Artemisia sphaerocephala krasch polysaccharide prevents hepatic steatosis in high fructose-fed mice associated with changes in gut microbiota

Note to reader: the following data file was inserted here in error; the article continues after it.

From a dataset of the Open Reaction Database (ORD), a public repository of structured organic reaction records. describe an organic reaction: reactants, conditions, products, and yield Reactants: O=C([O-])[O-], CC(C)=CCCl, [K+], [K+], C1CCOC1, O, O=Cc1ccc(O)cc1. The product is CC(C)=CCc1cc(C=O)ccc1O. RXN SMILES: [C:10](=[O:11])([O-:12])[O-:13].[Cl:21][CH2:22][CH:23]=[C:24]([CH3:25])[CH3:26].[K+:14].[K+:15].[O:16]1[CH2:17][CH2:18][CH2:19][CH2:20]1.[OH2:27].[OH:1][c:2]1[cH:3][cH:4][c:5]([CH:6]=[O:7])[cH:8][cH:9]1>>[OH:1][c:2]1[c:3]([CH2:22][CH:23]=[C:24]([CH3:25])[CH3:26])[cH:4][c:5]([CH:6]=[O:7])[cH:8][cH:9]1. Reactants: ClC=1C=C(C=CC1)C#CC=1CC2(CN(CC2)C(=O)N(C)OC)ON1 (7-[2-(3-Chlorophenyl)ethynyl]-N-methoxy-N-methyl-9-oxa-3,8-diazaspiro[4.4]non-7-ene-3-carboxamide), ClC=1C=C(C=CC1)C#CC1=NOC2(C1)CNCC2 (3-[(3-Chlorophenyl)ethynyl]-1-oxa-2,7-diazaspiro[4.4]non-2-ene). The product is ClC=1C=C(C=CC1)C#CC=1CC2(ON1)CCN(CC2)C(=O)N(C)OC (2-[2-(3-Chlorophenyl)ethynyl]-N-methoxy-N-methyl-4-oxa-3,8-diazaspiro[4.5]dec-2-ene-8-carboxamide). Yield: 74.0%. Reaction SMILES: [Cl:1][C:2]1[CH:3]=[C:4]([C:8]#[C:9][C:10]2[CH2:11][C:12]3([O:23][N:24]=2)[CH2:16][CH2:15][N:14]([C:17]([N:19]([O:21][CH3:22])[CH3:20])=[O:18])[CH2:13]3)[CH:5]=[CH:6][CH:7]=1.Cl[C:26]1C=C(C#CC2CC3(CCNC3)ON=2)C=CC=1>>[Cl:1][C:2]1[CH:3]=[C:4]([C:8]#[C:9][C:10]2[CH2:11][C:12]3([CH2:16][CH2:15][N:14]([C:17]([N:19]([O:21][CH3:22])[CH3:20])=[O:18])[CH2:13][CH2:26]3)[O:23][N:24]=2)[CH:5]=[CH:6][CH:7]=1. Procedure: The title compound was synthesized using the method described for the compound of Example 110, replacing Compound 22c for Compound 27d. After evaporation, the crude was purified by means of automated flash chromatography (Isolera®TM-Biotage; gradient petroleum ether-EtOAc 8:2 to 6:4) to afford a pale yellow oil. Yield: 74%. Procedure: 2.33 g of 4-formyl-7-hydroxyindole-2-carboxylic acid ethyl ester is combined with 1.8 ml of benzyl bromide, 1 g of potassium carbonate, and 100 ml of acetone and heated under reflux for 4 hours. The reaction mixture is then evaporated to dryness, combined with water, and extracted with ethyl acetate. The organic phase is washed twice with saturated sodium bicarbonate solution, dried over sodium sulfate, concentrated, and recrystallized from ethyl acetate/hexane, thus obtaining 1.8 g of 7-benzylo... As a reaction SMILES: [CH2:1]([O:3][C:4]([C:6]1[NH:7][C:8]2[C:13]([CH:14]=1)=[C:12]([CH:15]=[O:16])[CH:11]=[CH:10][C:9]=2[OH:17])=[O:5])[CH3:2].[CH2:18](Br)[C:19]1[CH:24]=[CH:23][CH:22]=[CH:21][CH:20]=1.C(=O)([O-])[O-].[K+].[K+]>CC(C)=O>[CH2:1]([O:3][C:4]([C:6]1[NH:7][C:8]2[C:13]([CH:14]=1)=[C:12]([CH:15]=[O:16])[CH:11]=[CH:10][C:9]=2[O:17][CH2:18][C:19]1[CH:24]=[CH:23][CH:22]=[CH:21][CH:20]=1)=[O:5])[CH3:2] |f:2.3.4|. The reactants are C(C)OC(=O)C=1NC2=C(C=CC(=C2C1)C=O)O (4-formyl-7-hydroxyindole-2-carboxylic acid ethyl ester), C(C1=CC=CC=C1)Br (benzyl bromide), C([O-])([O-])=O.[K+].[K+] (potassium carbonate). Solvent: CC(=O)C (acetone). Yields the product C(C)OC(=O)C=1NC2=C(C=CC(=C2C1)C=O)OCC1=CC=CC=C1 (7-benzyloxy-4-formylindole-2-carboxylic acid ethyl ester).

High fructose (HF) diet-induced liver steatosis is associated with intestinal microbiota dysbiosis. This study was to assess the modulatory effects of Artemisia sphaerocephala Krash seed polysaccharide (ASKP) on fatty acid metabolism and intestinal microbiota in mice fed with HF water. Administration of HF-fed mice with ASKP prevented weight increase, reduced fat accumulation and blunted metabolic inflammation and endotoxaemia. ASKP-treated mice displayed the improved glucose tolerance and fully exhibited protection against hepatic steatosis. Besides, ASKP was effective in improving the changes in composition of the liver fatty acids via modulating hepatic SREBP-1c, SCD-1, ACC and FAS expressions. 16S rRNA gene sequencing showed that ASKP treatment modified the gut microbial species at family level with the decrease in the Firmicutes and an increase in the Bacteroidetes. Interestingly, ASKP markedly increased the proportion of the mucin-degrading bacterium Akkermansia in HF-fed mice. These findings support the beneficial metabolic effects of ASKP through improving HF-induced features of liver steatosis, which is associated with health maintenance of intestinal microecosystem.